When people entered Mezhyhirya just hours after Yanukovych left the country in February, they uncovered 150 folders of documents.
For the next nine days, the country's 10 top investigative journalists worked day and night to restore 23,000 documents that traced the procurement of the estate's construction and its maintenance.
Those journalists said they hope their investigations will lead to a prosecution.
"I hope these documents will be the foundation for quality prosecution (of Yanukovych) that will be convincing," said Vlad Lavrov, regional coordinator of the Organized Crime and Corruption Reporting Project and Kiev Postwriter.
Lavrov was startled by the large sums spent on constructing and decorating the estate in a country where the average monthly salary is around $325.
Documents evaluated the estate's assets at around $180 million, including lavish Spanish furniture, a floating dining hall in the shape of a pirate ship, a massive greenhouse.
One of the receipts found in Yanukovych's home showed a purchase of 32 chandeliers in 2010.
The most expensive one, the chandelier for the main hall, cost $11 million.
A year earlier, seven tablecloths were purchased for $12,712.
"Huge sums were paid to German firms for the wooden panels and ornaments that were everywhere in the house," Lavrov said.
"Those ornaments only cost approximately $2.75 million per room."
Besides the main house where Yanukovych had lavishly decorated rooms and his own church, the former president owned several guest houses, garages, a boat shed, a golf course, a spa complex and a wooden ship used for parties.
On Wednesday, Lavrov's team was about to finish uploading the last portion of the scanned documents to the YanukovychLeaks website.
The group is publishing a series of reports based on the documents.
"This should be a warning for future governments," Lavrov said.
"No matter how much they try to hide it, their secrets will come up sooner or later."
Oleh Shymko from Kiev was among the first Ukrainians who saw Yanukovych's estate after he fled.
Later he came back to lend the journalists two professional scanning machines from his printing company free of charge.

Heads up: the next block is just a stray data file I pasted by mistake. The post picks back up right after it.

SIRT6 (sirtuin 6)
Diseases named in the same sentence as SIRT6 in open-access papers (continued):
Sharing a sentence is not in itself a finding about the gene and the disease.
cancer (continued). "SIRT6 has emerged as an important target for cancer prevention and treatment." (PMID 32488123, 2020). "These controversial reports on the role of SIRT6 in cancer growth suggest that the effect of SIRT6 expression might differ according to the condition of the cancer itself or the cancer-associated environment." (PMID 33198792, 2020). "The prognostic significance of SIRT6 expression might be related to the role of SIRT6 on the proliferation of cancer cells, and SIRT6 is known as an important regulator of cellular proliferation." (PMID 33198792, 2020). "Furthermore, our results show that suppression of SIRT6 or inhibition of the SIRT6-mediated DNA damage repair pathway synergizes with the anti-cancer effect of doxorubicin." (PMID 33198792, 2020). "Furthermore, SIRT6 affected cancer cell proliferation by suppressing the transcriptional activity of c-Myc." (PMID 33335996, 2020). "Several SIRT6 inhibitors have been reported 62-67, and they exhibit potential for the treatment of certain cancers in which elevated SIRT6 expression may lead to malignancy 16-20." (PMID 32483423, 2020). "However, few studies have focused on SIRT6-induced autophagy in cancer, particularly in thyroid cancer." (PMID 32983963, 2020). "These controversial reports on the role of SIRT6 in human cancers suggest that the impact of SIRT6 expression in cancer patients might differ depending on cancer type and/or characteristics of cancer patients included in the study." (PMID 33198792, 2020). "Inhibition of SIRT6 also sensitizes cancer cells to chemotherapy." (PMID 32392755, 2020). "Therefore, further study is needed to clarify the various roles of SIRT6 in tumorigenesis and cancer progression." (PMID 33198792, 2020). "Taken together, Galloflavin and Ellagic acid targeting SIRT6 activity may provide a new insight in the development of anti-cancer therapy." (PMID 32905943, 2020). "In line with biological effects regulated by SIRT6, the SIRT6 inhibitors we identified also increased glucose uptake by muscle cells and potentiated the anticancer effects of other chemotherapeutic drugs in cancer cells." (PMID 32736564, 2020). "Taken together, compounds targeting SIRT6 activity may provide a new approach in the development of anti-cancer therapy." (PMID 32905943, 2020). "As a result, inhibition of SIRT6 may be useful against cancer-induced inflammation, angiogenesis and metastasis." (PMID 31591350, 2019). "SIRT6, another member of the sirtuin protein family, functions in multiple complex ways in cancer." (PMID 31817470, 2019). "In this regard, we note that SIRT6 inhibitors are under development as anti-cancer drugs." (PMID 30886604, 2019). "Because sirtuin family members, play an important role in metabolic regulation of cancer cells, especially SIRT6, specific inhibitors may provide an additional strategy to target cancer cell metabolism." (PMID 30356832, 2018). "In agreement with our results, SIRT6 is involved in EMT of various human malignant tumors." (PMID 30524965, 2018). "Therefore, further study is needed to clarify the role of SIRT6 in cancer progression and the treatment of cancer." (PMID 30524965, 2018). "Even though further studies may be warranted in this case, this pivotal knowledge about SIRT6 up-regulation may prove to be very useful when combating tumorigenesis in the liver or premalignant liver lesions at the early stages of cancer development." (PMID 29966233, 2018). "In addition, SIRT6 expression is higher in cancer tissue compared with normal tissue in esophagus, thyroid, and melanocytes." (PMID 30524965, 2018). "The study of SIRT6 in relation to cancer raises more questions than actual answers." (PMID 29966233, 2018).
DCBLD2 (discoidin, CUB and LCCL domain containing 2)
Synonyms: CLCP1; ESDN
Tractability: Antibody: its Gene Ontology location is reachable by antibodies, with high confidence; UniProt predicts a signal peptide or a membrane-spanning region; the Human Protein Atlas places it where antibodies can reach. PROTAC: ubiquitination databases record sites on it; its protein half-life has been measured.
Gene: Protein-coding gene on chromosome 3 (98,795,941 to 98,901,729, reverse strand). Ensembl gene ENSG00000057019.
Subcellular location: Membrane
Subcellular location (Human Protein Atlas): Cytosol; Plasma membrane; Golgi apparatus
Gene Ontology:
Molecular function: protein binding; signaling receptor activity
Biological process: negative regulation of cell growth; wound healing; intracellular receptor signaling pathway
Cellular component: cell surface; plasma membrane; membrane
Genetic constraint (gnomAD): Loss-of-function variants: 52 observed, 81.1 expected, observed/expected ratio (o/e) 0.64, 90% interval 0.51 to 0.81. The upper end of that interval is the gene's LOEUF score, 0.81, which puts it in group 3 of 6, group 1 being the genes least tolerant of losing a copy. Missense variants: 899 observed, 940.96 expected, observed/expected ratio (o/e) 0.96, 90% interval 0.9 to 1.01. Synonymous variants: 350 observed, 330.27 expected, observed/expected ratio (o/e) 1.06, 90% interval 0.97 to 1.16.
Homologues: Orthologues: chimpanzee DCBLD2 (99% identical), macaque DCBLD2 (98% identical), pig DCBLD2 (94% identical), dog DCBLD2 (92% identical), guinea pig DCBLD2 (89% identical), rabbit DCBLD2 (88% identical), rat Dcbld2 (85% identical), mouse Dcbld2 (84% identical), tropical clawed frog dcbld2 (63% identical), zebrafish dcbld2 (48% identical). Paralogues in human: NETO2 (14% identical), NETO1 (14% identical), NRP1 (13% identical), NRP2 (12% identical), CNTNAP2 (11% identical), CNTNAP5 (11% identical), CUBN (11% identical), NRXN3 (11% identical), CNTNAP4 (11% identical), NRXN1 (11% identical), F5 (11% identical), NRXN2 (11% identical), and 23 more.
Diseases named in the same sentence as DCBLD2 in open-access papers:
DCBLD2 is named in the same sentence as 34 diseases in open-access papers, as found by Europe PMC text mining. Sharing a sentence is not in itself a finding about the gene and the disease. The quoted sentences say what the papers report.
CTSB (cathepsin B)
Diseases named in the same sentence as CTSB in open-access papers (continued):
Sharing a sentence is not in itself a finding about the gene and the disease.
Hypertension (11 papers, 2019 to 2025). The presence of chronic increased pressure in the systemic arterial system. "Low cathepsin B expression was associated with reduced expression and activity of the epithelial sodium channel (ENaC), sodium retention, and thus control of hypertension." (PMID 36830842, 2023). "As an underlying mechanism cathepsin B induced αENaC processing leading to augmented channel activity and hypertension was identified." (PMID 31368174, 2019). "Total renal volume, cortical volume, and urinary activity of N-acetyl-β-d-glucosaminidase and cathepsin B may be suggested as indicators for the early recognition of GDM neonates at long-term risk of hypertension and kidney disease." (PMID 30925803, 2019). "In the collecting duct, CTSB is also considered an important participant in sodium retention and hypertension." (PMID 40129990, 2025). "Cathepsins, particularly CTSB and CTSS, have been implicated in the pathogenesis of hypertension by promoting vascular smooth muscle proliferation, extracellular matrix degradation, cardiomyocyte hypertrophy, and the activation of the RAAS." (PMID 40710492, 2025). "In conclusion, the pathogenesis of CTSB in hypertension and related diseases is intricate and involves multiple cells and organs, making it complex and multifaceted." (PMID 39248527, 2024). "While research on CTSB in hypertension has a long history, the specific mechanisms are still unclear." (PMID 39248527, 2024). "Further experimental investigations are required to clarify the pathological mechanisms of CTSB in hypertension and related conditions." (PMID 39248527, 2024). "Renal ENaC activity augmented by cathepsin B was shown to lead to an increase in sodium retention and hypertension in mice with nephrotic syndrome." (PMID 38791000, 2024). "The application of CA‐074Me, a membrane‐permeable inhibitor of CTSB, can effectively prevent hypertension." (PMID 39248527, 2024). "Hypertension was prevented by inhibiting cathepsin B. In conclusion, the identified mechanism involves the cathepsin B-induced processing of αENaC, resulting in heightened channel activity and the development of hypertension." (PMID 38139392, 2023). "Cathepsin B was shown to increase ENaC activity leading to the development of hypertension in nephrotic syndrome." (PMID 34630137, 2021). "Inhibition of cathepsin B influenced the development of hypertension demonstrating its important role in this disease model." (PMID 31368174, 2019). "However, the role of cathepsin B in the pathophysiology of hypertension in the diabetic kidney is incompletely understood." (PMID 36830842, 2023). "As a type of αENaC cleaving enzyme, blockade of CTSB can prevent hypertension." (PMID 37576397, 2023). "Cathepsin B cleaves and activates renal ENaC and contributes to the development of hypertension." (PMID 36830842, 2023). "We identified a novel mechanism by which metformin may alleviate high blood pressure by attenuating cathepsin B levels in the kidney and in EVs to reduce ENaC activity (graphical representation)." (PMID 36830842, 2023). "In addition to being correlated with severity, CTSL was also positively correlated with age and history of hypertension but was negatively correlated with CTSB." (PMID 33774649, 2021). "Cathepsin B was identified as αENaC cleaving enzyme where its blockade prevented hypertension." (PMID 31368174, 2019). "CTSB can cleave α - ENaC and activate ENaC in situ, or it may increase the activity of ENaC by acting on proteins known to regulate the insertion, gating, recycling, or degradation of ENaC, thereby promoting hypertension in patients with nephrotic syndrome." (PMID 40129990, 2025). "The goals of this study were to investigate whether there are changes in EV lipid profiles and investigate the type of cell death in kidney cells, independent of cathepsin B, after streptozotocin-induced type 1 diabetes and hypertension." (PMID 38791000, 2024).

"It's the epitome of corruption," Shymko said.
"It really shows how much they sensed their impunity. The floats of black cash were unbelievable."
Lavrov said one of his lasting impressions of the former president's home was how it blended his obsessions for arms and hunting with his fondness for the Orthodox religion.
Yanukovych had a room dedicated to exhibiting bullets, while religious icons in golden frames were dotted around the palace.
In an interview with the former president Wednesday, Yanukovych said he was "wrong" to have invited troops to Crimea and called the situation a "major tragedy."
He said that the Russia takeover would never have happened had he stayed in power, adding that he is planning to negotiate with Russian President Vladimir Putin to get the annexed region back.
Analysts say the interview and statements on Crimea are an attempt by Yanukovych to bolster his image in the Ukraine, as he may still harbor hopes of returning to the country.
"He still hopes to probably return to Ukraine ... I don't think he wants to reside in Moscow," said Omelicheva.
"He is kind of building a case or restoring his legitimacy in the eyes of the Ukrainians by broadcasting all over the Ukraine that he is regretful of some of the decisions."
Meanwhile, tensions between the West and Russia have remained.
On Wednesday, the European Union and United States said they would seek to obtain gas elsewhere for Ukraine, as gas prices from Russia to the country spiked.
But analysts say these attempts may not have a huge impact.
"The US and the European Union are discussing ways of channeling some gas to Ukraine from Slovakia and Poland," Omelicheva said.
"But the capacities are very limited. They would only be able to supply a very small amount of energy that is not going to be able to satisfy the Ukrainian demand."